Wednesday, November 20th
CUNY Graduate Center
365 5th ave, NY, NY 10016
Transformative Planning: Radical Alternatives to Neo-liberal Urbanism
T O M A N G O T T I
NATALIE BUMP VENA
R O B R O B I N S O N
S A M S T E I N
REFRESHMENTS W I L L B E S E R V E D
Montreal-based publisher Black Rose Books is set to release a game-changing collection on progressive urban planning.
This new book, Transformative Planning: Radical Alternatives to Neo-liberal Urbanism, edited by Tom Angotti (editor of Progressive City magazine and Visiting Scholar at The Center for Place, Culture and Politics) brings together various branches of progressive politics and urban planning, with articles linked under eight chapters headings such as:
- Race, Displacement and Community Planning
- Climate Justice, Environment, Sustainability, Resilience
- Global Urbanization, Colonial and Imperial Planning
- Gender, LGBTQ Rights and the City
- Policing, Incarceration, and the Militarization of Urban Life
Transformative Planning lays out the fundamental issues and solutions that any progressive urban planner must take into account, such as ensuring that developing cities do not create patterns that further endanger ecological balance. Challenges such as sexual harassment, militarized and biased policing, and the industrial domination of communities are also presented as issues that urban planners can play a central role in preventing.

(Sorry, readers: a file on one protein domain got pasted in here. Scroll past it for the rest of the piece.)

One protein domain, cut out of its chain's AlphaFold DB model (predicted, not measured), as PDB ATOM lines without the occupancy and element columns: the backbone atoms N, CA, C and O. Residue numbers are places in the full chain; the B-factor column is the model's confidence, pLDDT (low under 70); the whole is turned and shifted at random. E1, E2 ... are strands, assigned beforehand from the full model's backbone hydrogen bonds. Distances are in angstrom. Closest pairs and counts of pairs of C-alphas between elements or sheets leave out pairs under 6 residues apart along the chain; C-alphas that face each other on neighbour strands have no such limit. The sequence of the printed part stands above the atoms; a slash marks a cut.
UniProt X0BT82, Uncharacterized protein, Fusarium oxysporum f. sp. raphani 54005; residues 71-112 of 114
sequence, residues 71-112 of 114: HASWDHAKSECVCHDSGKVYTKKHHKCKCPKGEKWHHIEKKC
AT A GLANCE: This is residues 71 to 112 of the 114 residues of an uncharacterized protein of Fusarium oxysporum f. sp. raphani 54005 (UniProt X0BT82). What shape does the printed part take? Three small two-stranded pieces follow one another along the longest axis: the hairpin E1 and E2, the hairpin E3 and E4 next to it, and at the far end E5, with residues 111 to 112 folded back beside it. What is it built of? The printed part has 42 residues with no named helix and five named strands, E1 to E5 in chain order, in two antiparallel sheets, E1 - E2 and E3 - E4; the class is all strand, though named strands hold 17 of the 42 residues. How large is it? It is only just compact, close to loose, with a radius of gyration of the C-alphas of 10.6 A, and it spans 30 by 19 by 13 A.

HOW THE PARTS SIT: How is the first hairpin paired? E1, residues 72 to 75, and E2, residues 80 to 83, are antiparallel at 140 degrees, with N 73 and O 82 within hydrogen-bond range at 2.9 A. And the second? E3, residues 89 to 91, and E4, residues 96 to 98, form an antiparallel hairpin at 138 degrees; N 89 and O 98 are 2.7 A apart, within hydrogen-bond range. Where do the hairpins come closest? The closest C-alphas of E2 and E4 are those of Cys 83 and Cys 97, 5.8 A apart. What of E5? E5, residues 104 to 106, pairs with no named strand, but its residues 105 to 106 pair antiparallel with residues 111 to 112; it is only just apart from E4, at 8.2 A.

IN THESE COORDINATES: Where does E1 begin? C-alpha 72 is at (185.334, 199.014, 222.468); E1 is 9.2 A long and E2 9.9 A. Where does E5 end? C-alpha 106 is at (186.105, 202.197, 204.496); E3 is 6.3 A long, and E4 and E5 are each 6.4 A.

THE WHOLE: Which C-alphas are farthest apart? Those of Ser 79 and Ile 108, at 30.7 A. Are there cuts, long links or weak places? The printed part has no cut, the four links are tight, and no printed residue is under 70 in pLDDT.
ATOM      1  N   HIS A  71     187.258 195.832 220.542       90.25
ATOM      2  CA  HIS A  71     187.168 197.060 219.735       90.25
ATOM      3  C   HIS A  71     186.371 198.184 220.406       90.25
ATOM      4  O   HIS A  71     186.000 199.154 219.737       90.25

As Angotti explains in the introduction to this book:
The function of social control is still at the forefront of modern urban planning today. The “unruly” working class – African Americans, Latinx people, immigrants, women and others who are the foundation of the reserve army of labor – are still being displaced when their communities happen to be in the way of grand civic projects and, as cities became targets for global capital investment, speculative real estate deals. City planners are trained to systematically organize this process and lend it the veneer of being in the public interest. They evolved what came to be known as rational-comprehensive planning. Borrowing the mantle of the Enlightenment, the planners supposedly used reason to organize and control cities that were otherwise chaotic; in reality, they reflected the fears of the new ruling classes of the rising working class.
This event is sponsored by the Center for Place, Culture and Politics. It is free and open to the public.